ASAP's 3rd Annual Summer Debate Academy

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8 of the 43 Summer Debate Academy Students.  Starting from top-left: Anthony, Jahmeer, Maliek, Sydney, Tatyana, Ciani, Yari, and Baahij

Every kid is unique, but most have at least one thing in common: they like to argue!  For kids in Philadelphia that really love to argue, ASAP Debate offers a unique opportunity to practice speaking in public and defending their opinions.

The 3rd annual ASAP Summer Debate Academy took place from Monday, July 25th to Friday August 5th at George Washington Carver High School of Engineering and Science. Over the course of 10 five-hour days, the Academy engaged 43 students (grades 7-12) from all around the city.  They represented twenty-nine different traditional public, public charter and independent schools.  Four coaches from the city’s top middle and high school debate clubs in the city served as the camp’s lead instructors, and they were supported by four teaching assistants – all recent alumni of ASAP’s Philadelphia Scholastic Debate League (PSDL).  Together, our tremendous instructors and teaching assistants taught the students the necessary skills and structure of Public Forum Debate. 

By the end of the two weeks, I was able to meet all of the students and had the opportunity to interview eight of them individually.  Many, I found, were drawn to debate by their love of argument.

Eighth grader Maliek commented, “I always have loose debates, but never, like, constructed.”  The “constructed” form of debate was exactly what Maliek intended to learn at the Academy.  Outside of instruction, he had a space to exhibit his knack for argument; during instruction, he was developing his debate techniques and etiquette: “It’s formal, so I can’t jump in and butt anybody out, so I learned to just wait my turn.”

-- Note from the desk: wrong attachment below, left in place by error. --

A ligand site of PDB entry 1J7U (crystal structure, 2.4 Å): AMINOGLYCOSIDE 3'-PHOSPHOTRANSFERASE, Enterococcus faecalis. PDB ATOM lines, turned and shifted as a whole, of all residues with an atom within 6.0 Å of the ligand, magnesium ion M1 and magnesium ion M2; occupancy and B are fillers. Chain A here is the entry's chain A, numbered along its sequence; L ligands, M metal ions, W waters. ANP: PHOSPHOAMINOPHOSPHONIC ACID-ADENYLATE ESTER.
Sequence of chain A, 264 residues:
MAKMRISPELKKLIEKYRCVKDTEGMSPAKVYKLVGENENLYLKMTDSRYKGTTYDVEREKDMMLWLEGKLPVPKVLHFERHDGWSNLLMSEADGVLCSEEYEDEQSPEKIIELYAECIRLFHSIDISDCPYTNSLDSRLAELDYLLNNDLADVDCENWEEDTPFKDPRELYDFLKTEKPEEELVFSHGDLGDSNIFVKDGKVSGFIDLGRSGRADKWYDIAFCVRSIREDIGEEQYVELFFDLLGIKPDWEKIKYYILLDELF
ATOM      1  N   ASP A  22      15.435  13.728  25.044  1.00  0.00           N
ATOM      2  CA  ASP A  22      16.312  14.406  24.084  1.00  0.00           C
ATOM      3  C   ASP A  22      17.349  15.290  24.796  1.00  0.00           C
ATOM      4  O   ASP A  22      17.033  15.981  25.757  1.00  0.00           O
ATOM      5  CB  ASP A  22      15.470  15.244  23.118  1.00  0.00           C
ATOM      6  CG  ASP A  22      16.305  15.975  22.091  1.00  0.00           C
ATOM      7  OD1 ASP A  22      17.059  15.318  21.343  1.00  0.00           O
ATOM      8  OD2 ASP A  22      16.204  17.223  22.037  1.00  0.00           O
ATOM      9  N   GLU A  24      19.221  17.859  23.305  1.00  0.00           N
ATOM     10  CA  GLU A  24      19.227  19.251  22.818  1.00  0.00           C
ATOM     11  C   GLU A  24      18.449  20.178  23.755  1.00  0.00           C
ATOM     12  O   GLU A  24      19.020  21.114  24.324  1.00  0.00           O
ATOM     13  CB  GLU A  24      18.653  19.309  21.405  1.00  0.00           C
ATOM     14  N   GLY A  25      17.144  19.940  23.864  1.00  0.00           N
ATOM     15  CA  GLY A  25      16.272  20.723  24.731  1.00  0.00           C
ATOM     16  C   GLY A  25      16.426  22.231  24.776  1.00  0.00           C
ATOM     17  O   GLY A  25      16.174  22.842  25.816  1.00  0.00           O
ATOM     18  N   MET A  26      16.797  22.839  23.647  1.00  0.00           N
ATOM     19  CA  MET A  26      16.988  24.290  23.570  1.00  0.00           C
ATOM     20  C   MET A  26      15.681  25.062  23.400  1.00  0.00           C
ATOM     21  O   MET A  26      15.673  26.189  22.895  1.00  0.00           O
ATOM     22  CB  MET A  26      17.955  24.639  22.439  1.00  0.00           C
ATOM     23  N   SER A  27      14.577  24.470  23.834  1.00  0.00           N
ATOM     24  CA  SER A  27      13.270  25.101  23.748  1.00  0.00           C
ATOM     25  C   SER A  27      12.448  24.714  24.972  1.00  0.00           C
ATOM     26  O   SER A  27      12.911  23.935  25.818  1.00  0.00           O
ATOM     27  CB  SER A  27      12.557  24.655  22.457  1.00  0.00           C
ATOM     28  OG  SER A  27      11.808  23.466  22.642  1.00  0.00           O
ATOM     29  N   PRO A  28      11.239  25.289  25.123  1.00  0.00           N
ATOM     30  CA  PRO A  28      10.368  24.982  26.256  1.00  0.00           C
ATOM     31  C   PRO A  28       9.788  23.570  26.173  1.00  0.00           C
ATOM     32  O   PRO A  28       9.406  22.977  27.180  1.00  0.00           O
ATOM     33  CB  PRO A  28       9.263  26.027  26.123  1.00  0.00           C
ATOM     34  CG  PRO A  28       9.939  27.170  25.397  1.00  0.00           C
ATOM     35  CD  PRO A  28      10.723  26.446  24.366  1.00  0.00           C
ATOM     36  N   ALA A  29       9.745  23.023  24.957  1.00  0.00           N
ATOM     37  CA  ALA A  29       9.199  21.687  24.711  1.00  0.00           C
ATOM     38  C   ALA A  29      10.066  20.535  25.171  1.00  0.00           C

The other students could certainly relate to Maliek’s affinity for argument.  Seventh grader Jahmeer recalled that “at my school, they have clubs, and there was a debate club that everyone said I would be good for, because I like to argue.  So I tried out, and I liked it.”  Eighth grader Tatyana also said, “I like to argue,” and added that, “debate helps me professionally argue.”

Eighth grader Sydney was pleased with the structure of Public Forum Debate.  She said, “I like it.  It’s a new experience.  I didn’t think that debate would be this way.  I thought, you know, somebody would give you an issue, and y’all argue about it.  I didn’t know there was a pro and a con side and that there were speeches involved.  I didn’t know you had to have actual facts.  It was nice to learn something new… it’s more active.  It requires more work.”